Across three generations
If there is one good thing about a job that involves reading piles of bad books, it is that once in a while comes a story that is so exquisitely plotted, researched and written that it blots out the bad memory of all the trash you have read. Anosh Irani’s Dahanu Road is that book. Set in Dahanu, the chikoo-growing suburb of Mumbai, Irani tells a tale of three generations of Iranis—Shahpur, Aspi and Zairos. It is a story of intertwined destinies and uncomfortable class divisions crafted in an unapologetic voice.
In 1920, Shahpur Irani, a 10-year-old boy, escapes Muslim persecution and flees to India with his father. Eighty years later, at the turn of the millennium, he is a grand old seth, the owner of acres of chikoo farms that employ the local Warli tribals. Dahanu Road begins with the suicide of Ganpat, a worker on the farm. Zairos, Shahpur’s 20-something grandson who discovers the body, is left to deal with the family of the deceased. He meets Ganpat’s daughter Kusum, who’s married to an abusive drunk, and finds himself irresistibly attracted to her. Zairos breaks the century-old class rules and upsets the delicate balance of the fair-skinned Iranis and the sun-hardened Warlis not because he pursues his passion for Kusum, but because he cares for her.
The narrative interlaces the past and present, each providing the context for the other. Irani has researched the Warlis, their disagreement with and revolt against the landowners of Dahanu, extensively and sets down a powerful context of the conflict in the plot. And though the author has lived in Canada for a dozen years now, he paints a very intricate and very real picture of dusty Dahanu. So much so that days after I finished the book, my dreams were still of Zairos and Kusum—running through the chikoo plantation, riding the bike through the suburb’s tiny streets, having lunch at the Crazy Crab restaurant. In this age of multiple stimuli and fleeting narratives, anything that endures more than a day is implicitly superior.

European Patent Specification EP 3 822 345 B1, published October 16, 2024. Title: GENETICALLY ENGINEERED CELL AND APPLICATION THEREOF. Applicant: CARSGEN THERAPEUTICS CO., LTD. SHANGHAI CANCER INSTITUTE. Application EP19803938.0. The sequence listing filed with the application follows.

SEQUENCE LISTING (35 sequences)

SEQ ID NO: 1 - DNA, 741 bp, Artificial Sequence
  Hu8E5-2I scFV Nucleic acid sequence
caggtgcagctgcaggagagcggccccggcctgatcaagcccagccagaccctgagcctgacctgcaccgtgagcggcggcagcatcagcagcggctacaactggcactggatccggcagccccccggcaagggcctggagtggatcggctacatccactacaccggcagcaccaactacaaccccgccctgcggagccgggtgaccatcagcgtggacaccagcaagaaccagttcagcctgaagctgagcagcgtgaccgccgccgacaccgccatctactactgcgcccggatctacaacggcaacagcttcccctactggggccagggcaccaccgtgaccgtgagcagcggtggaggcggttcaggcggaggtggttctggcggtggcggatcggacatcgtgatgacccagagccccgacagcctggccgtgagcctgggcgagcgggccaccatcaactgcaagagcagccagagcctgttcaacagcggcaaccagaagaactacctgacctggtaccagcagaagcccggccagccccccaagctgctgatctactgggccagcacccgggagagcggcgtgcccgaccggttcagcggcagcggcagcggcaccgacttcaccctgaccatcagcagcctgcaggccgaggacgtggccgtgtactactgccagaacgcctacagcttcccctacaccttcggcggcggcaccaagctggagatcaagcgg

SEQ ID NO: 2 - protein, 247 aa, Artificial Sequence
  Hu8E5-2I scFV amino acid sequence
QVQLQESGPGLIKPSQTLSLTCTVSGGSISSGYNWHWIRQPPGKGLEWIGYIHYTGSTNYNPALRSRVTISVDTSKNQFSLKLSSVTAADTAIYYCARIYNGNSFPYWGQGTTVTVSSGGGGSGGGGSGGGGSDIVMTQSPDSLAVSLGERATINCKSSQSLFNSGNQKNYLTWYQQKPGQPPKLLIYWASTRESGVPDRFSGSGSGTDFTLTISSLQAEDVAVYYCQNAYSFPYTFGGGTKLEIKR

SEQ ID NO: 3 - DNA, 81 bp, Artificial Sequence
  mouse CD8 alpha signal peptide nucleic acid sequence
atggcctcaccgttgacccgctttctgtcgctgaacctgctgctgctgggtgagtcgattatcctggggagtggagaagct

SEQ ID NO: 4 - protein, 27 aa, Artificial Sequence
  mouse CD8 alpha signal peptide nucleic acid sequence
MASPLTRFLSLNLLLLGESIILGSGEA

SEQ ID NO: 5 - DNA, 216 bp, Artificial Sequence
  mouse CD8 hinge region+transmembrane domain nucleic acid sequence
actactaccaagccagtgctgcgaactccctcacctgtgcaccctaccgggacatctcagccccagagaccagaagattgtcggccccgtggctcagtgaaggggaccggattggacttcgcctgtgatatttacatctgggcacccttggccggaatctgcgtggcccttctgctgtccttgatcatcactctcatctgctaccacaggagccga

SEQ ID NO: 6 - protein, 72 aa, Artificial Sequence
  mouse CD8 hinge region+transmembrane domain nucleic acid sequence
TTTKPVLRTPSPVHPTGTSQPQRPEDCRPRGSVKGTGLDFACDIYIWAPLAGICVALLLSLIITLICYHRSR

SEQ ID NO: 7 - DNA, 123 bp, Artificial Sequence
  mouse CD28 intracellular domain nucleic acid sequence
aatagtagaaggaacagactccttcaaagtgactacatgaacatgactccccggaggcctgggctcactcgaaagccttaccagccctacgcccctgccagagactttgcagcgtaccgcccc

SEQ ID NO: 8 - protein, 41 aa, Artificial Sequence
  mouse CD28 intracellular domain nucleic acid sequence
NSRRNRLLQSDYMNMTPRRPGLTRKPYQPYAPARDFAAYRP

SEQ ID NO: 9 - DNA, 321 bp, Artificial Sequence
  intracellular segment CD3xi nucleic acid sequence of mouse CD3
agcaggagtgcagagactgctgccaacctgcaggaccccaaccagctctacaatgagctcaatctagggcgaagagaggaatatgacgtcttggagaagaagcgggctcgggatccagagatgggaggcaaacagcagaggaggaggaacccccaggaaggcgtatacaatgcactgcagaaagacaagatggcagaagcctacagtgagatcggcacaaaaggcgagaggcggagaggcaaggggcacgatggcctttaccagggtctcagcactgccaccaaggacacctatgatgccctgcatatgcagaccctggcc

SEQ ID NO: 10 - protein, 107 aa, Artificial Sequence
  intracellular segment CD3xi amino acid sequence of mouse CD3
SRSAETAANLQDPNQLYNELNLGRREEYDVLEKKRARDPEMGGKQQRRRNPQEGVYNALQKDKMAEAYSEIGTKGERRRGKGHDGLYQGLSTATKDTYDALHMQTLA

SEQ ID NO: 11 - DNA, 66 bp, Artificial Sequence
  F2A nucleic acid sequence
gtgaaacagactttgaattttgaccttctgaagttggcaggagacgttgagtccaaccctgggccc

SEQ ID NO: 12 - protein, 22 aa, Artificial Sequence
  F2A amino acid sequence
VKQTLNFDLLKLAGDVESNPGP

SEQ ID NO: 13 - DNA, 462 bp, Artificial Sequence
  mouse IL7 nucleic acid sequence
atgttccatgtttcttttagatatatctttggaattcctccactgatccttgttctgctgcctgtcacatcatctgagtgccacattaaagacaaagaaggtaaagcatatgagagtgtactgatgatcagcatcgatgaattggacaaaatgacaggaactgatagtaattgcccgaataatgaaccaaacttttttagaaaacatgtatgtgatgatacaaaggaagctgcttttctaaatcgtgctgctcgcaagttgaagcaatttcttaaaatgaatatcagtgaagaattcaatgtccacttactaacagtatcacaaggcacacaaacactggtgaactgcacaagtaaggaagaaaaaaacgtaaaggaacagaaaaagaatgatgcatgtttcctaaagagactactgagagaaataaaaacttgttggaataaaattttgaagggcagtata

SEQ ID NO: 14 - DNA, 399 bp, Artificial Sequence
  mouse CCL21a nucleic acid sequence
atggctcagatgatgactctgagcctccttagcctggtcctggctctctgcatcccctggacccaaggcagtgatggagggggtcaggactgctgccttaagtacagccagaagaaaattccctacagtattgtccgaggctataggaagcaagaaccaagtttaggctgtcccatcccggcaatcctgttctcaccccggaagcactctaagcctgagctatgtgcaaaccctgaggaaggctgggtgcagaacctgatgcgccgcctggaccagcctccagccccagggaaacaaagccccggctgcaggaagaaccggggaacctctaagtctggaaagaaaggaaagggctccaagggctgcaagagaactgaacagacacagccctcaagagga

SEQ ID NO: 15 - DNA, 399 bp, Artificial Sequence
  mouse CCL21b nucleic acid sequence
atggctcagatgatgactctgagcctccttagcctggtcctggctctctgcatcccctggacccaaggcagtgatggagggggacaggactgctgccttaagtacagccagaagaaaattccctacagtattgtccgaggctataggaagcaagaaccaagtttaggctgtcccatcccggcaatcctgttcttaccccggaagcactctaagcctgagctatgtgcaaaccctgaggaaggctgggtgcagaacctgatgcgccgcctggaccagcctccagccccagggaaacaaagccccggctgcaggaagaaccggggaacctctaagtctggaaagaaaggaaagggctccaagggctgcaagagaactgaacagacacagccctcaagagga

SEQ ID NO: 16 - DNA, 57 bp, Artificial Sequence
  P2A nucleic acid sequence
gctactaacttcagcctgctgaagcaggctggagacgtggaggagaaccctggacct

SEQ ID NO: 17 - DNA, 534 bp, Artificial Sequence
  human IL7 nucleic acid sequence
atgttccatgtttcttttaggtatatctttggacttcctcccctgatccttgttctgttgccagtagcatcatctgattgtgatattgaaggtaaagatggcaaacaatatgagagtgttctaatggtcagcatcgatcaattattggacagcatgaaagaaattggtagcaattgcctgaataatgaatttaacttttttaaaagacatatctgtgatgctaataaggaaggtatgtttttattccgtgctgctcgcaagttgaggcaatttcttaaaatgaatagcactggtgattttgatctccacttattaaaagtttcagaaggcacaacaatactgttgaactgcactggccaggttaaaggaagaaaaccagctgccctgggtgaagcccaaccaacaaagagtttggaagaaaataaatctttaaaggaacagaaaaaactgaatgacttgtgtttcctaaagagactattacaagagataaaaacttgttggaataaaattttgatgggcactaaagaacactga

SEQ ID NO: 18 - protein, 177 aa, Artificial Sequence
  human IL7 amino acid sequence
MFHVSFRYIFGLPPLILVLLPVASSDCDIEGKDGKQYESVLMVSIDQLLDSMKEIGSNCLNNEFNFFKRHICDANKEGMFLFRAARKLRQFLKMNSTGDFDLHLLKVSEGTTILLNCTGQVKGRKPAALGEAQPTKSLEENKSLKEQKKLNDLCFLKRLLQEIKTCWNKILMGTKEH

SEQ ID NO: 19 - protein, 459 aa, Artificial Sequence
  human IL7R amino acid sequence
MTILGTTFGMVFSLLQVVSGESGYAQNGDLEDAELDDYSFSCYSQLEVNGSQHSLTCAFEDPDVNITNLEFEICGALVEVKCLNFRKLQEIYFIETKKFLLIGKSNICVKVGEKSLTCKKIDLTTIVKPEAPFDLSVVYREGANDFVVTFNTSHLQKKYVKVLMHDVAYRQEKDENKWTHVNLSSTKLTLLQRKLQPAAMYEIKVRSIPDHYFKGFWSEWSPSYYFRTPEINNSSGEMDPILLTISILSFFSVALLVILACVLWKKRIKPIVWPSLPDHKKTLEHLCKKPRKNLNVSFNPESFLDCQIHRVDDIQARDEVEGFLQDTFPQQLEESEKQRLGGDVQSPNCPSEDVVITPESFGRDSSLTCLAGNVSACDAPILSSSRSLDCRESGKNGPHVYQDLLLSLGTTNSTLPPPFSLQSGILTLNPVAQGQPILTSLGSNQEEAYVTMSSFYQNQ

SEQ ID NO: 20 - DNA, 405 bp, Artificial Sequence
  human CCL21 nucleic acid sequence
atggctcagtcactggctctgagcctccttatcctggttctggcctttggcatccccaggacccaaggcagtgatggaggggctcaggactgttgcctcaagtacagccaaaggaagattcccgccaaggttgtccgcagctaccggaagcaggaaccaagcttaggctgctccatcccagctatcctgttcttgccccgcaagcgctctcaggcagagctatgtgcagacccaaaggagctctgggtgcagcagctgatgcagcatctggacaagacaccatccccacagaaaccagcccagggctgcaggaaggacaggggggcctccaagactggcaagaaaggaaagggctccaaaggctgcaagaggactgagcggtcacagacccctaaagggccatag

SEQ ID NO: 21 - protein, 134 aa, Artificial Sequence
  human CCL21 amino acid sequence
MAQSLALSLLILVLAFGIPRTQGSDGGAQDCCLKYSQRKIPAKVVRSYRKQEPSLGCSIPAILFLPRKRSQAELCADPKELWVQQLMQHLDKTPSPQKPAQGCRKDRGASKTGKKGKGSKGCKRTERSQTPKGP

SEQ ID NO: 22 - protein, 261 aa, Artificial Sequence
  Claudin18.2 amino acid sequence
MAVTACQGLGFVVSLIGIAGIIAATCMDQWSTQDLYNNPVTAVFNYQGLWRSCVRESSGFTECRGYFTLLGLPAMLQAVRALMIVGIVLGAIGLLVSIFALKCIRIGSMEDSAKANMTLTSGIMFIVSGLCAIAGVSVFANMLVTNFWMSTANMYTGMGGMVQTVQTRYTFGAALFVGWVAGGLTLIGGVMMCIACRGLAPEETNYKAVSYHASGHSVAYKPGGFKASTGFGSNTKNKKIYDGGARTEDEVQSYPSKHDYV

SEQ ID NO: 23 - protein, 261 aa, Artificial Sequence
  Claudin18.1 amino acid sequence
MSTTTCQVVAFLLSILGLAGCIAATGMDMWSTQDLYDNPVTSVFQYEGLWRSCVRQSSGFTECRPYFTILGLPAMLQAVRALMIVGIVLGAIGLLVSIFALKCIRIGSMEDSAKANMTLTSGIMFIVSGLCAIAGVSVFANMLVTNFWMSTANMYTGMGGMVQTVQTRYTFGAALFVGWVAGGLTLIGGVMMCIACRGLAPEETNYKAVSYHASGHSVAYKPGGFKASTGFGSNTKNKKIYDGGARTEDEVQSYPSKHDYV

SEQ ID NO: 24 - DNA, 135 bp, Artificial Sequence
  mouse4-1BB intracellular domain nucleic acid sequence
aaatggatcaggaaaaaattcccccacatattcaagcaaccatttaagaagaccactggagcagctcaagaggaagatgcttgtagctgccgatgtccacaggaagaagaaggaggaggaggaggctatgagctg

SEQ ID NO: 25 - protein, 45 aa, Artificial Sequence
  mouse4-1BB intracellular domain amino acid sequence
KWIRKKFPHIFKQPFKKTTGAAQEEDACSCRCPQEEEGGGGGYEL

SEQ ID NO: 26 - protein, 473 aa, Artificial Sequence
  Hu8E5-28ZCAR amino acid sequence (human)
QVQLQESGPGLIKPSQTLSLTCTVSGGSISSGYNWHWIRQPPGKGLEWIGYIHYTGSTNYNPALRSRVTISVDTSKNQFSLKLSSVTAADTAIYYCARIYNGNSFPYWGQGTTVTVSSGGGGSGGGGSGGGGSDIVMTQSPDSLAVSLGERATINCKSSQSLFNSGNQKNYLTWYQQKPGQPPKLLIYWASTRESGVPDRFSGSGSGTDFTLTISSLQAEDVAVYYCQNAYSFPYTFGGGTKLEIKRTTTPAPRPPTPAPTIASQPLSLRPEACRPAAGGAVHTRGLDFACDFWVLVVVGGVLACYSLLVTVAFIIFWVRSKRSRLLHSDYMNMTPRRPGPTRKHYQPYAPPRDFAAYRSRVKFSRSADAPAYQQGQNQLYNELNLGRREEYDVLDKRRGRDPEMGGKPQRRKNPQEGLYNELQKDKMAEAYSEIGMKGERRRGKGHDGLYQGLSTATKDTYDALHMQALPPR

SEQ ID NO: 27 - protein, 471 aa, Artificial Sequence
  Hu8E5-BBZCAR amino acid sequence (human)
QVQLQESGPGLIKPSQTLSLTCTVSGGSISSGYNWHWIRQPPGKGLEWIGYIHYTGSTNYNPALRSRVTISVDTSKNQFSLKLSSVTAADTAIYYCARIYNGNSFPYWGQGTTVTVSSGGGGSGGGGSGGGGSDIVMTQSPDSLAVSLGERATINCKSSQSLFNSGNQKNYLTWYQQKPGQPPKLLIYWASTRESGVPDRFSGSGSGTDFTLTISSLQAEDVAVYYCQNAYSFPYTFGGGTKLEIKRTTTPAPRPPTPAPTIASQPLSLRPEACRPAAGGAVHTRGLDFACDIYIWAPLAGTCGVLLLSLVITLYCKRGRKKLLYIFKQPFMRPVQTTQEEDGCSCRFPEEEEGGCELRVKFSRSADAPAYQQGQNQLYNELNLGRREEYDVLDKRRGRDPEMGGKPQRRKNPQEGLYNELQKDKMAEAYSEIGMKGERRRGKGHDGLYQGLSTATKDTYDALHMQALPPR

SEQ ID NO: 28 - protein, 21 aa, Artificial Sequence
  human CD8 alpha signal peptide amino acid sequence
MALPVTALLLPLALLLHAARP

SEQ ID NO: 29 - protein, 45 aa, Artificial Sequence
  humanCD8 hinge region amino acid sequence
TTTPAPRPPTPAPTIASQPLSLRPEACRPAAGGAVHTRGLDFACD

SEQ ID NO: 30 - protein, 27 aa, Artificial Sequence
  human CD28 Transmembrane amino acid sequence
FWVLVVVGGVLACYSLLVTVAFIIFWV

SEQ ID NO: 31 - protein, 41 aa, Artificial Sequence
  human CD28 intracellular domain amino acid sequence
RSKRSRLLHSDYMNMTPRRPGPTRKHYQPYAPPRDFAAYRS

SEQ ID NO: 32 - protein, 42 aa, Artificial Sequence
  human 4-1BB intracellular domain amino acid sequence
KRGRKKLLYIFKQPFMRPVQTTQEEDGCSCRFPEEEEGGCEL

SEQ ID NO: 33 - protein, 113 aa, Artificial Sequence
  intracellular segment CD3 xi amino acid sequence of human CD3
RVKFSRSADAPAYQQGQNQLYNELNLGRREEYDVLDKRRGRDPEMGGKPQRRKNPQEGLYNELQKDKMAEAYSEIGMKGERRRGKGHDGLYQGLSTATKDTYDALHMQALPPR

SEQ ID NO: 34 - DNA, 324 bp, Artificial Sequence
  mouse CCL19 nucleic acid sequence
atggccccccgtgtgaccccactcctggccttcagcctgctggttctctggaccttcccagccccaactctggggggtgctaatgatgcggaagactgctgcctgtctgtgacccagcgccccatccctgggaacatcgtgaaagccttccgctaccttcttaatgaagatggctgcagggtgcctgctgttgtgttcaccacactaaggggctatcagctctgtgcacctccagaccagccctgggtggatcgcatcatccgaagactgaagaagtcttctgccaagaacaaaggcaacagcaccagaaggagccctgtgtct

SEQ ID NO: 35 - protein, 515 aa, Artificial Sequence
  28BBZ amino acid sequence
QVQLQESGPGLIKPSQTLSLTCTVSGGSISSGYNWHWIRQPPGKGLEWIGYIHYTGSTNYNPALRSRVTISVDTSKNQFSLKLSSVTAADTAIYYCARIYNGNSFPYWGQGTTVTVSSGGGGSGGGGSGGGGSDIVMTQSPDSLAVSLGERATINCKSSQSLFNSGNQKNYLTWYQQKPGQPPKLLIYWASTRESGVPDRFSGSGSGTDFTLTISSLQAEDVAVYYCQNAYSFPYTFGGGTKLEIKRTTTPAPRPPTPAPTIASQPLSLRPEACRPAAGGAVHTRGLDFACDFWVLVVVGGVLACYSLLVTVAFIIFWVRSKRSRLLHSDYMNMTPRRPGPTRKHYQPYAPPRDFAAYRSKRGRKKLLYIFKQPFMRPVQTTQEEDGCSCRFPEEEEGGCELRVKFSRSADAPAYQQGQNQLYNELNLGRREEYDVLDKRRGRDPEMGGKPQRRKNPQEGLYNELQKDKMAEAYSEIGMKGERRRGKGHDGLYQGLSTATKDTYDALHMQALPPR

Shelina Zahra Janmohamed is a British Muslim girl living in north London who wears a headscarf out of choice and wants to get married. So she makes a list of six qualities for her ideal man. He should be attractive, university-educated, be born or have lived in the UK, Canada or US since he was at least 18, have a social circle, vision and some sparkle. Then, she proceeds to have a series of the familiar samosa and sweets “boy-seeing” ceremony. There is Mobeen, who plays a practical joke on her, Karim, who blames a bolt of lightning for not reverting with an answer, and Khalil, who did not want to marry anyone who was only 5ft 3 inches tall. And so they go on, some 280 pages of badly behaved or completely unsuitable boy stories. It’s all too familiar, none too hilarious.
As someone indifferent to marriages, I find it hard to understand why Janmohamed—Oxford-educated, well-employed and well-travelled, as she constantly reminds us—is obsessed about finding a husband. But her explanations of the challenges of being a cosmopolitan, practising Muslim are engaging. She discusses her interpretation of the Quran and powerfully details her choice of wearing what is often perceived as the garb of the oppressed. In an ideal world, this book would not have been written at all—girls shouldn’t be preoccupied with finding the One and Muslims shouldn’t have to explain their choices to the world. But then an ideal world is as fictitious as a perfect husband.